Dialing down stress is a matter of setting priorities

  • Wednesday, November 23, 2005 9:00pm

What a blur. Advent is here. Christmas, Hanukkah, Kwanzaa and New Years Eve are coming up. The words of a country song ring in like a carol for this caffeinated season:

Im in a hurry to get things done, sings the group, Alabama. Oh, I rush and rush until lifes no fun. All I really gotta do is live and die. But Im in a hurry and dont know why.

Time is a grinch, stealing our days by packing them into a pressure cooker filling with a mixture of the sounds of screeching tires, hurried feet, impatient exclamations and exhausted sighs.

But it doesnt have to be that way, say those who think about how we spend time.

Time is about choices. Watch television or play a game with your children? Go shopping for more presents or get together with friends to sing Christmas songs? Sign up to work overtime or volunteer at a soup kitchen?

You might call it the ethics of time, decisions people make about how to spend their hours, their days, their weeks that help define who they are.

I think we are a society that doesnt believe in reflection. We believe in action. We are a society that seems to believe we can measure our health by the size of our gross domestic product, says John De Graaf, a Seattle public television producer and author who is active in the simplicity movement, which seeks to help people realize that this rush-rush, hurry-hurry time-poverty society isnt working.

However, we cant control all our time. In our society, long hours in the work place are really a requirement for many people, says De Graaf.

Other times , however, are another matter. How can we not understand that time is a family value without which families crumble? he asks.

The holiday season from Thanksgiving to New Years Day is particularly perilous. Throwing parties. Giving gifts. Decorating homes. Sending cards. Traveling to relatives. There is this whole sense of an additional layer of responsibility, he says.

His suggestion: Give the gift of your time. Instead of rushing around shopping like mad, get together and have a meal and talk.

San Diego resident Marge Wurgel does that.

I invite people over for sharing tea with me or having a meal at my home or going for a walk doing something together that we mutually enjoy, rather than buying gifts.

Eight years ago, Wurgel helped start the San Diego Voluntary Simplicity Group, which meets monthly.

We try to spend time determining whats most satisfying for us to have a soul-satisfying type of life, she says. Its all trying to live more consciously with decisions that we have weighed in our minds rather than live on automatic pilot.

One of Wurgels tips: Take a little bit of time every day for ourselves, to get centered, to get quiet, to decide whats most important to do and to let go of some of the expectations about doing a lot more during this time.

What Wurgel talks about cutting back on materialism and focusing on what really matters sounds enticing. So why doesnt everybody do it?

I think living a simpler, slower life requires getting in touch with themselves, and thats scary, she offers.

It may be easier to stay busy. At least for now.

I think it will eventually happen, Wurgel says of people slowing down. But I think too many people wait until they get a heart attack, a panic attack or a bout of cancer. Then they slow down. I think that eventually we learn it, but those of us interested in the Voluntary Simplicity Group hope that we can learn it before we have a major catastrophe to help us learn the lesson.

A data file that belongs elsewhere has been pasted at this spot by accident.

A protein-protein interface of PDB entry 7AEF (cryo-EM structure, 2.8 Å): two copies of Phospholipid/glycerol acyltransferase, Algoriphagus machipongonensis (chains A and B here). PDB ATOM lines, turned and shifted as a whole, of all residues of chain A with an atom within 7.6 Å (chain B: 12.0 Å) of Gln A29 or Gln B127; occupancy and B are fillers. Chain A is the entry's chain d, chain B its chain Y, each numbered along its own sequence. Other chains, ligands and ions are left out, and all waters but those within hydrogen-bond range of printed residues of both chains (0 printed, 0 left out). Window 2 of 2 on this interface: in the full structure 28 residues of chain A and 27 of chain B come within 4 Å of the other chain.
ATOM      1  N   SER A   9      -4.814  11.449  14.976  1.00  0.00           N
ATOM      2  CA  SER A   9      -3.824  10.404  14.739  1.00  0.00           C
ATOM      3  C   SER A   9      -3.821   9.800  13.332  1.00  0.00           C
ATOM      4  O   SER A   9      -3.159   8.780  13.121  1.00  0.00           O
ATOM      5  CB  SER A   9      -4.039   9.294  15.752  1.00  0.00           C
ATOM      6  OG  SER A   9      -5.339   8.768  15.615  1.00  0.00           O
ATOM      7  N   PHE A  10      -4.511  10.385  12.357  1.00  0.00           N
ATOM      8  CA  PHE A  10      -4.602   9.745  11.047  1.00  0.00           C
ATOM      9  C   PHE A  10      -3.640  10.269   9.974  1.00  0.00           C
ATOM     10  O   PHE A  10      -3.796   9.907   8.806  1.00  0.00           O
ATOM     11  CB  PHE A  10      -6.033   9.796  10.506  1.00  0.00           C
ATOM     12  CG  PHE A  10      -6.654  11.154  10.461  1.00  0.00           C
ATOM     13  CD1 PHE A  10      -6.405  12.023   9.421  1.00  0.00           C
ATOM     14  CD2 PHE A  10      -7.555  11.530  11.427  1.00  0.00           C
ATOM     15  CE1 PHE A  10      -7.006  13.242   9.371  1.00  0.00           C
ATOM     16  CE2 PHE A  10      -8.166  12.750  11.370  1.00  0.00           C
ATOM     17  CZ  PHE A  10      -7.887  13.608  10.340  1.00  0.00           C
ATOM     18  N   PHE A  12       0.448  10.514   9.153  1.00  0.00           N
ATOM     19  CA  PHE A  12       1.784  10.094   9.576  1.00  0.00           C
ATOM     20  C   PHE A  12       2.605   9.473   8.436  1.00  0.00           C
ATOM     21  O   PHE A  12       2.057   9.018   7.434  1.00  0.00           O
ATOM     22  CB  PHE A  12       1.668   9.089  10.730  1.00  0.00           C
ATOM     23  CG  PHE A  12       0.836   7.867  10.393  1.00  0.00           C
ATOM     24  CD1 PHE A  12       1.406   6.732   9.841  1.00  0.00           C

Jeffrey Conte is an associate professor of psychology at San Diego State University who has studied and written about time management. He also collects pithy sayings about time. One of his favorites is from former Secretary of State Henry Kissinger: If you do not know where you are going, every road will get you nowhere.

Contes advice: Focus on your values.

How you spend your time is definitely influenced by your values, he says. He makes lists of short-term things to do and long-term goals. When he gets overwhelmed, he goes back to those lists and refocuses. It happened to him recently when he was co-authoring a new textbook, Work in the 21st Century: An Introduction to Industrial and Organizational Psychology.

There were definitely days when I felt overwhelmed, Conte says. Hed ask himself: What am I trying to do in the longer term?

Conte suggests that the holiday time pressure isnt all bad. There is an emphasis on getting together with family and friends and thats a valuable thing to do, he says.

And when youre feeling overloaded? Step back and think about the meaning of the holidays, he says.

Again, it comes down to choices. An ethics of time.

If they want to accomplish things, if they want to see things, if they want to experience things, theyll have to use their time wisely, says Conte. De Graaf, the Seattle time activist, suggests that whats at stake is both health and happiness.

I think the time spent with TV and those kinds of things means a lot of things that are important to our health and our familys health fall by the wayside, he says.

There also are studies that show that people who really focus on things, on just having stuff and money, tend to be less happy than those who put their energy into other things, like family relationships.

For Wurgel, her choice was to have fewer commitments, spend less time at work and have less stuff around her. Its a much more satisfying way to live, she says.

I believe that as human beings we are meant to have a high-quality life, and I believe that being stressed reduces that high quality. So, if we are able to be more peaceful and relaxed, we feel better about ourselves, and we have better relationships and, basically, a higher quality of life.

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